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An excerpt from www.HouseOfNames.com archives copyright 2000 - 2017


The surname Auldinston was first used in the Scottish/English Borderlands by an ancient Scottish people called the Strathclyde- Britons. It was a name for someone who lived in Cumberland.

Auldinston Early Origins



The surname Auldinston was first found in Cumberland, where they held the manor of Aldanstone. One of the first records of the name was "Jurdan de Aldanston [who] was juror on an inquisition held at Berwick on the lands of Lady Elena de la Zuche lying in the sheriffdom of Edinburgh, 1296" [1]CITATION[CLOSE]
Black, George F., The Surnames of Scotland Their Origin, Meaning and History. New York: New York Public Library, 1946. Print. (ISBN 0-87104-172-3)
In the same year, Andreu de Haldanstone of Edinburghshire rendered homage to King Edward I after his conquest of Scotland. By the 13th century the name had often been shortened to Alston, and also lengthened to Haldanston, and the Scottish branch at Craig Head in Lanarkshire and Westerton in Dumbartonshire also assumed the spelling of Auldston and Alstounes.

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Auldinston Spelling Variations


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Auldinston Spelling Variations



The many spelling variations in Medieval Scottish names result from the fact that scribes in that era spelled words according to sound. Translation too, was an undeveloped science, and many names were altered into complete obscurity. Over the years Auldinston has been spelled Aldanston, Alston, Auldston, Alstounes, Alstone, Alstowne, Aldenston and many more.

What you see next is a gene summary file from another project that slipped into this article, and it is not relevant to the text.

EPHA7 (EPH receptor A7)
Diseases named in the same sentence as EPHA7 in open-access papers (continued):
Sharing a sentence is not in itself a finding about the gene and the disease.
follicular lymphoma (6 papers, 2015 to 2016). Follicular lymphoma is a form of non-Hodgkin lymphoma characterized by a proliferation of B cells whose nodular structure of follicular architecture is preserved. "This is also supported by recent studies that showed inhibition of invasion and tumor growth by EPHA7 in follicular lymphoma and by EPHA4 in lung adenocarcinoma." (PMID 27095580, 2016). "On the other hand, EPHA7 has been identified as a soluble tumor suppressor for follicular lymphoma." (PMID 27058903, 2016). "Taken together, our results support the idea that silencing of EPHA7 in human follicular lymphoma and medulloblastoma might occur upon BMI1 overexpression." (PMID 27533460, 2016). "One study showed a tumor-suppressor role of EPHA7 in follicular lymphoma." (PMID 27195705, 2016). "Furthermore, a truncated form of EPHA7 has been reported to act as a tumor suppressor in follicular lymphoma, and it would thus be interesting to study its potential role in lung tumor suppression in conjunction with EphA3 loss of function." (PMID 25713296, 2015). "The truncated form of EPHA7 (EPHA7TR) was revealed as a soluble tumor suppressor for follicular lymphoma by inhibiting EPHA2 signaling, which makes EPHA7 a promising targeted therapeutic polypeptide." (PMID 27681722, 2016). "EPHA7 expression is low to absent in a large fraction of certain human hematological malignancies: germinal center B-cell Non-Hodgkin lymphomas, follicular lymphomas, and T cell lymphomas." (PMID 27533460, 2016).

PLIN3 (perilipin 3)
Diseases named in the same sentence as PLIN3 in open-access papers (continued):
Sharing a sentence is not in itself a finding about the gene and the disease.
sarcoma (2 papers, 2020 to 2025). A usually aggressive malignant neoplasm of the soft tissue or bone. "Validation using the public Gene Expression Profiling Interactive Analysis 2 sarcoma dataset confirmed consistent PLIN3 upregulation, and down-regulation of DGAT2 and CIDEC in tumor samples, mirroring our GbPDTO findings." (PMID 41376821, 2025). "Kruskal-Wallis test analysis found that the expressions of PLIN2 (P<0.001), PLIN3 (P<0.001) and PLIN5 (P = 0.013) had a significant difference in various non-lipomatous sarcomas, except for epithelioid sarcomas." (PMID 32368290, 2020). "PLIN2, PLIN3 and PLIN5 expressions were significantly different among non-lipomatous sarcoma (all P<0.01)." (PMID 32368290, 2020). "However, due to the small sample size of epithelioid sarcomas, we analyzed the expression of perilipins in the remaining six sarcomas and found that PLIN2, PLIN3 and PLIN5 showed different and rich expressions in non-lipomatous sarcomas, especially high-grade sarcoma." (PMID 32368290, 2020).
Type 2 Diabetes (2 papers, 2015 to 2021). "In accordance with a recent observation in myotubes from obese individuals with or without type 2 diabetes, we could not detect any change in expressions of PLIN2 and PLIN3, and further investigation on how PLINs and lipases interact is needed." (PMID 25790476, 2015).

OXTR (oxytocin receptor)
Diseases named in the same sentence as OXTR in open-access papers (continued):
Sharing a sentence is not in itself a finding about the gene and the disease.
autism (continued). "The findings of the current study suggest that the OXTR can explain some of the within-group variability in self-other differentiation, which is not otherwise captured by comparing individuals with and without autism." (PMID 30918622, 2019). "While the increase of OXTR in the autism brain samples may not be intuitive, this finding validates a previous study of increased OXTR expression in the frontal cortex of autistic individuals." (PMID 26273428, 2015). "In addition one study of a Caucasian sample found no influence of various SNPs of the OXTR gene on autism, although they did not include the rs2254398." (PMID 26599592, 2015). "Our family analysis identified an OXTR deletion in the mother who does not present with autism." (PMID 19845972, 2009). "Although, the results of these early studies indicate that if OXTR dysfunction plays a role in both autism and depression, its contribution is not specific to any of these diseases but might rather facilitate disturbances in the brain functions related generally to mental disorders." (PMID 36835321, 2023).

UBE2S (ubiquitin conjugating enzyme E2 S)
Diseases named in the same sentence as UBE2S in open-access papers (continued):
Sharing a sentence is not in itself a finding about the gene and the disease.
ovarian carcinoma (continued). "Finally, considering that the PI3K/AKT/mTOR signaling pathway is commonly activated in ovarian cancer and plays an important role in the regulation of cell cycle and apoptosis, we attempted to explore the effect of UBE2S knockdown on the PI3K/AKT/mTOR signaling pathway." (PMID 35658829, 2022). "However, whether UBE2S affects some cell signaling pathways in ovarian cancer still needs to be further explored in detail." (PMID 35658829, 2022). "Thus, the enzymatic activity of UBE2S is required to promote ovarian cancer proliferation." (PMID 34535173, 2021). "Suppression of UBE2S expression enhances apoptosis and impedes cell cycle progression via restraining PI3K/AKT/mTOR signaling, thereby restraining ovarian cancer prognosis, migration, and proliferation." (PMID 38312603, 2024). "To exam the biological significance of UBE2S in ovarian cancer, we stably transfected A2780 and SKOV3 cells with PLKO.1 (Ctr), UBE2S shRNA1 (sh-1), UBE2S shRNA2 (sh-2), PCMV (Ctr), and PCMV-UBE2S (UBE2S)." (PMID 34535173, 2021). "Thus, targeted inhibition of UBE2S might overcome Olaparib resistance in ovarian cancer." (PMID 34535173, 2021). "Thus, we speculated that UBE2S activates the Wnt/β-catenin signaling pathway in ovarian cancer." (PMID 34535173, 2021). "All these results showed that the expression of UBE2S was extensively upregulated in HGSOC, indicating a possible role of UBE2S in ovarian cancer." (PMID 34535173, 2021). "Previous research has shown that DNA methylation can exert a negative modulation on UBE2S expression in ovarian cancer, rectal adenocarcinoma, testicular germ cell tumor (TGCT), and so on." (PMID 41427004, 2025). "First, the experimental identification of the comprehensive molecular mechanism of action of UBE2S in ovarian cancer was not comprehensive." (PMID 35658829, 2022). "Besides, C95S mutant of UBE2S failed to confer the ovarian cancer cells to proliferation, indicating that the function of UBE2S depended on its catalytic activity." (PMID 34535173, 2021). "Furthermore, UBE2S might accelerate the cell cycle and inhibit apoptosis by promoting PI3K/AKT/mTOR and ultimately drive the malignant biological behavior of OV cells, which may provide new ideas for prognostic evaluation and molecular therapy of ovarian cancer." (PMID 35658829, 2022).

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Auldinston Early History


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Auldinston Early History



This web page shows only a small excerpt of our Auldinston research. Another 223 words (16 lines of text) covering the years 1681 and 1905 are included under the topic Early Auldinston History in all our PDF Extended History products and printed products wherever possible.

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Auldinston Early Notables (pre 1700)


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Auldinston Early Notables (pre 1700)



More information is included under the topic Early Auldinston Notables in all our PDF Extended History products and printed products wherever possible.

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Auldinston In Ireland


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Auldinston In Ireland



Some of the Auldinston family moved to Ireland, but this topic is not covered in this excerpt. Another 33 words (2 lines of text) about their life in Ireland is included in all our PDF Extended History products and printed products wherever possible.

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The Great Migration


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The Great Migration